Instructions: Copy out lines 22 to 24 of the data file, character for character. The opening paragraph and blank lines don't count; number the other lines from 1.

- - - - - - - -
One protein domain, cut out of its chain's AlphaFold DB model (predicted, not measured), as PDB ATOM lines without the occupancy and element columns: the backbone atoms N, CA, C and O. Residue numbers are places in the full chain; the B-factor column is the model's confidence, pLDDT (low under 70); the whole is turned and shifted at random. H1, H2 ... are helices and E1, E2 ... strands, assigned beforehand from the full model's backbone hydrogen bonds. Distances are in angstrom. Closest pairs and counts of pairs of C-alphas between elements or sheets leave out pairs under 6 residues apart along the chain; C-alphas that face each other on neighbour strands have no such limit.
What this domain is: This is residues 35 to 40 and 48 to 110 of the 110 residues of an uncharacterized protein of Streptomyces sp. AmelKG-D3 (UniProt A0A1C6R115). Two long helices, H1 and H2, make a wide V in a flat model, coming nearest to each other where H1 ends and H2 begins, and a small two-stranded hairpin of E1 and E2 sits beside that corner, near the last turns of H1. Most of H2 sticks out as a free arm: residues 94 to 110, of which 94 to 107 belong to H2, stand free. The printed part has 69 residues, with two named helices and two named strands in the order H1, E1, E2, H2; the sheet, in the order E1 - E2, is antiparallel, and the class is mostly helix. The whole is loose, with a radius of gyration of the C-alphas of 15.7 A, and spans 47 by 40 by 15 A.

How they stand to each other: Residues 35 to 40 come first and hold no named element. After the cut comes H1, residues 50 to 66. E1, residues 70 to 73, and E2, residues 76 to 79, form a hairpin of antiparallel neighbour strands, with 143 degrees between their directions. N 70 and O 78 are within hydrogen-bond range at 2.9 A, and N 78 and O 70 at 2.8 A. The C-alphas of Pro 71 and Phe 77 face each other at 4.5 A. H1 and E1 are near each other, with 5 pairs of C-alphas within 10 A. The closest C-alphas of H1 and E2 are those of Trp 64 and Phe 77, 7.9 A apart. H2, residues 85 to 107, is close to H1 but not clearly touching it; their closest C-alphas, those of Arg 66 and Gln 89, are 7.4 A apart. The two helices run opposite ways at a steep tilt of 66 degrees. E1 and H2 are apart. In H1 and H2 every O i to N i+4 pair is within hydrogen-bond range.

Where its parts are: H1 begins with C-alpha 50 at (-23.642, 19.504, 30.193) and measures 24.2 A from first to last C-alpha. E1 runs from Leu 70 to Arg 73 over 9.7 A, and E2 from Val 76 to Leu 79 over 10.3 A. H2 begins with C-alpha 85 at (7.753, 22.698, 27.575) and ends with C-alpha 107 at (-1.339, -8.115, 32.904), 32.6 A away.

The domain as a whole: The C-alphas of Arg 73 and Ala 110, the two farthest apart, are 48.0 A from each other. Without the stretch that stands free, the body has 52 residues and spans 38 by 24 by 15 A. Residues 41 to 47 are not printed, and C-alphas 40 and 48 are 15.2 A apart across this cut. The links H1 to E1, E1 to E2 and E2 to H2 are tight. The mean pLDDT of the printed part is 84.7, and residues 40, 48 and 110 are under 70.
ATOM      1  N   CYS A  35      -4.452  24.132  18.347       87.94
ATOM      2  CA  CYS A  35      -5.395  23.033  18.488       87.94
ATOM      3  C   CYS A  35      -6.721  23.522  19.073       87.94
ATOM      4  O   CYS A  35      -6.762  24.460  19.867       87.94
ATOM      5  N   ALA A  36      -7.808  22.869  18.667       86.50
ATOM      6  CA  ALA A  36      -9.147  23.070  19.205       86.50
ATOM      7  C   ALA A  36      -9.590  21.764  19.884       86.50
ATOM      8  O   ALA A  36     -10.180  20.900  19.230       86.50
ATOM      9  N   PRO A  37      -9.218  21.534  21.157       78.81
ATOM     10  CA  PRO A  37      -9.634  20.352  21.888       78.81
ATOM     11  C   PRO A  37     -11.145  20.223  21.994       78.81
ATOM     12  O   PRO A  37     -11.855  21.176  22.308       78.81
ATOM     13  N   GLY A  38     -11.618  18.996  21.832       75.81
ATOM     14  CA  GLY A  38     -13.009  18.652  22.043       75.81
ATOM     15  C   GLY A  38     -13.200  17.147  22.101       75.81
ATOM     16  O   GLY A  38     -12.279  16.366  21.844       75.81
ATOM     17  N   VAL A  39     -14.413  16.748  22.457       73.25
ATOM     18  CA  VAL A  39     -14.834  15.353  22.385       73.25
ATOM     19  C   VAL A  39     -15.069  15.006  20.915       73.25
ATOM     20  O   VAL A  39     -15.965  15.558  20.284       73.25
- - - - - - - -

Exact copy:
ATOM     18  CA  VAL A  39     -14.834  15.353  22.385       73.25
ATOM     19  C   VAL A  39     -15.069  15.006  20.915       73.25
ATOM     20  O   VAL A  39     -15.965  15.558  20.284       73.25